Easier said than done, I know. And I actually really admire people who can care so deeply and intensely about a singular issue that their entire world revolves around it – when that issue is world peace, not Karl Stefanovic’s marriage woes. But I find it necessary when faced with a challenge or obstacle or revelation or moment that threatens to swamp my world to remember the relative scale of time and space, over history, globally, in proportion.

That’s not to say the ‘little’ things aren’t important – I passionately believe every moment to every child has a profound effect and should be somebody’s entire world to care about. However, I don’t think it’s possible to sustain this in everything you do so you have to prioritise and categorise somehow.

There is an unhelpful rabbit warren of thoughts to be explored here about the meaning of life and our place in universe, but – if you can manage to keep it together – perspective is your friend.


Draw strength from those around you.

A problem shared, is a problem solved. A cliché, perhaps, but for a reason. Our loved ones are our best support network and we need to use them. Beware the risk of allowing this intensity to transfer and seep in to every aspect of your life, but sharing is caring. Another cliché!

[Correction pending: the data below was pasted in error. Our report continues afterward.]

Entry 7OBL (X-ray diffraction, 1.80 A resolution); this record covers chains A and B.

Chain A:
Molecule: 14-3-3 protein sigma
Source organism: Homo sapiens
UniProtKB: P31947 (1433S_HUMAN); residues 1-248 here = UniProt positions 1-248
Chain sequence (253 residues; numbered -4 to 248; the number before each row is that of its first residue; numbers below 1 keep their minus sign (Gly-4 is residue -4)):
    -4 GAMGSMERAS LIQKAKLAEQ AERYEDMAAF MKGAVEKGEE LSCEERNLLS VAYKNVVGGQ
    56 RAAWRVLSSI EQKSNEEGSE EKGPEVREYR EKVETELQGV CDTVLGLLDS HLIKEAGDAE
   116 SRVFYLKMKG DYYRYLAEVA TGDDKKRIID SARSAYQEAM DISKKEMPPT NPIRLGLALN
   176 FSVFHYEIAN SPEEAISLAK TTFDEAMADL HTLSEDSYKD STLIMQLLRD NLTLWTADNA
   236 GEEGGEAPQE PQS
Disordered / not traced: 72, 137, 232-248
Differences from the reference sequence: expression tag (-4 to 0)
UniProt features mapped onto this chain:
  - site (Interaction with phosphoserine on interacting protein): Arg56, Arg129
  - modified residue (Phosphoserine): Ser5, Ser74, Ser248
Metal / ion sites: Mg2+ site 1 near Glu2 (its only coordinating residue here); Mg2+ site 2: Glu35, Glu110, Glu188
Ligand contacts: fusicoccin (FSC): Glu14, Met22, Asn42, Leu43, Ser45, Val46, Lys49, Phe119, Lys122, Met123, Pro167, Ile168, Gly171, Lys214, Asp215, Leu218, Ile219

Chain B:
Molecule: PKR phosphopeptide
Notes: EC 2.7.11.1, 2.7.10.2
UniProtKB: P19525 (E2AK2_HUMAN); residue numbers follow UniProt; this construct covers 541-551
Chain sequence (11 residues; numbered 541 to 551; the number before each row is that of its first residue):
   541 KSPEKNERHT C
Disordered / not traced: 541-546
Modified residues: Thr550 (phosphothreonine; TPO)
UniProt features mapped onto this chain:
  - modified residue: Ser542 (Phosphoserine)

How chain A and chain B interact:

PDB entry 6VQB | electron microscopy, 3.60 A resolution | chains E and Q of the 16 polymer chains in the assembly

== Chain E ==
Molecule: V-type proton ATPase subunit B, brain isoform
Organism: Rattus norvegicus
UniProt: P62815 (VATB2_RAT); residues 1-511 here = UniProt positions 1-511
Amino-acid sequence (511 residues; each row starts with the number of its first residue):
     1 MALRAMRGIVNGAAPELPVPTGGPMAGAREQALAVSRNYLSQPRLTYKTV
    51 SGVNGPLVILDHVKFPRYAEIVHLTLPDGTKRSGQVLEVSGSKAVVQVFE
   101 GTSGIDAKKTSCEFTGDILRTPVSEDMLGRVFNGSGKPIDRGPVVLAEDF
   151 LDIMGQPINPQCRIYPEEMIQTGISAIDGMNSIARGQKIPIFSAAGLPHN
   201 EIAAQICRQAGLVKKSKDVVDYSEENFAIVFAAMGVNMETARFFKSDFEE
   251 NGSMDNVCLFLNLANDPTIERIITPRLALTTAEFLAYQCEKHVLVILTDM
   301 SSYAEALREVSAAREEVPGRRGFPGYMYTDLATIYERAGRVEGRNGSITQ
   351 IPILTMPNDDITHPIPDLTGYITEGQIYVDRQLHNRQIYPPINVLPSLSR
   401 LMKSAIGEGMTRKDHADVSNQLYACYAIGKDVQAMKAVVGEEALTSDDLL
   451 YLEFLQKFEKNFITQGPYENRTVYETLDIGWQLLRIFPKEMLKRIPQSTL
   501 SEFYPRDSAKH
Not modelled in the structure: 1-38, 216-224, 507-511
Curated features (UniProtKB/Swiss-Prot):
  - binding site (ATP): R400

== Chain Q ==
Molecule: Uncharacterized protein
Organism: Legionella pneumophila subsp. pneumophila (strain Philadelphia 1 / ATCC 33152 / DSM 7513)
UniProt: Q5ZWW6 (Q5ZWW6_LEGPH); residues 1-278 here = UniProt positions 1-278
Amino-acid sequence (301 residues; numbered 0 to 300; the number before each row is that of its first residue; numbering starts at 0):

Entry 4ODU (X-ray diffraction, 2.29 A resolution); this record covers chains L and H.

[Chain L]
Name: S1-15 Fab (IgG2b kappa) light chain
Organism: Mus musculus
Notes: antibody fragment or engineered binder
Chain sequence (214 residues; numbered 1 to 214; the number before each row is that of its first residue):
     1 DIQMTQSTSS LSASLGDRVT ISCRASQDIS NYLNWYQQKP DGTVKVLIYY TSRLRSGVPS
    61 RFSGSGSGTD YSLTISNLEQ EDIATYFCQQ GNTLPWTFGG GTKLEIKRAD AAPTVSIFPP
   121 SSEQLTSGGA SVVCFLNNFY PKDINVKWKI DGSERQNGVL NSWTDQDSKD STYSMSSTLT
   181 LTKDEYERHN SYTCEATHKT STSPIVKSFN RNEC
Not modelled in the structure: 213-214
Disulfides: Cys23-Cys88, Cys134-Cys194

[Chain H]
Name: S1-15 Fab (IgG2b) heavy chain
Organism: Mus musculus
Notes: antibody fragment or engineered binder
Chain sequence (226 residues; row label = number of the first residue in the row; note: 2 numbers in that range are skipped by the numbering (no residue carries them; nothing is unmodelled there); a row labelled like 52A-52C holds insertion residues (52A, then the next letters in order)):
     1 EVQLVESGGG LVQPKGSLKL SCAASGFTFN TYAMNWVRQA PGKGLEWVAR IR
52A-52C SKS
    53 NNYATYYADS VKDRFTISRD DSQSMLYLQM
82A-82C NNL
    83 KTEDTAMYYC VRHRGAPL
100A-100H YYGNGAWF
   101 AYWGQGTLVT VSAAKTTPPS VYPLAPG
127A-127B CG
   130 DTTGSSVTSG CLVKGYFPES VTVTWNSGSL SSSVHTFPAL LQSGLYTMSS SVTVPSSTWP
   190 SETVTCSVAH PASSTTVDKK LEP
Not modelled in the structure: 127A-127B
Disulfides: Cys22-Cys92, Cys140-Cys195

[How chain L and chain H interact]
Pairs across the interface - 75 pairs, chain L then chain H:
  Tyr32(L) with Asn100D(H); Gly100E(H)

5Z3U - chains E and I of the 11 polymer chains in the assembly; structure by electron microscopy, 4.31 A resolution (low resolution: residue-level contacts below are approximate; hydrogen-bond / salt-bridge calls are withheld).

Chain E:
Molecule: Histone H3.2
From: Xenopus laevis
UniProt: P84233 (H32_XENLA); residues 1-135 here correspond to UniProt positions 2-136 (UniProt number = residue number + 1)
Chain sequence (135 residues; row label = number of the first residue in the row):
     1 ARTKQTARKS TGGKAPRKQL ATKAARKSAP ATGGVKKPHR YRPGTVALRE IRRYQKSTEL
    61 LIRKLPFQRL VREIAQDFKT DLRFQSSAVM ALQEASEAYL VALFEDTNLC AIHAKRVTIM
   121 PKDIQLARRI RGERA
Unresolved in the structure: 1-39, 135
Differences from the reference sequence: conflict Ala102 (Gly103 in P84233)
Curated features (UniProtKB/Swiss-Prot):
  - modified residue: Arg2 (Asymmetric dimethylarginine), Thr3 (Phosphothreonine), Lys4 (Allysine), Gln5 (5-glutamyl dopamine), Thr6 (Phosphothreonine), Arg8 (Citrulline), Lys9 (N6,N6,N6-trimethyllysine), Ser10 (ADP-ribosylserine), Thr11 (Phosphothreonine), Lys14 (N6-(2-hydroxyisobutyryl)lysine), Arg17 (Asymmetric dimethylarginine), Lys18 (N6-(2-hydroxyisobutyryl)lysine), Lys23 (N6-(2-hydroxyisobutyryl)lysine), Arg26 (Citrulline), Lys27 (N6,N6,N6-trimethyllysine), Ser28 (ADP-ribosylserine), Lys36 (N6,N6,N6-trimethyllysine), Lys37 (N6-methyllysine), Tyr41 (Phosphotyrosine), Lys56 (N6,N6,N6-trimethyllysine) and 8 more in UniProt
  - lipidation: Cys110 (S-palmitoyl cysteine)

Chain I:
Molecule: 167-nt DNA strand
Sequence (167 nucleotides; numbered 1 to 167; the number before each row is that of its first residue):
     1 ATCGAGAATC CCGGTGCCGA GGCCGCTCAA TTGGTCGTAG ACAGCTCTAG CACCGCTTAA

Also, if your intense period is the result of emotional transfer – this was very true for me in the classroom – then draw strength from those who you share that experience with. My more experienced colleagues demonstrated such emotional restraint, grace and fortitude during periods where I was sure the world was ending – I learned so much from them.

My students, who were too often at the epicenter of the unthinkable, stunned and humbled me daily with their vulnerability and strength.

Now for some less existential thoughts…


Name it. Be self-aware and know your triggers.

Speaking of Buzzfeed, I love a good personality test or quiz which gives my ID comfortable labels to use about myself when talking to myself. And, from these, and more reputable versions, I know that I am an intuitive, feeling, emotional being. So when I ‘feel’ like something is intense, it’s an all-consuming feeling that trumps reality.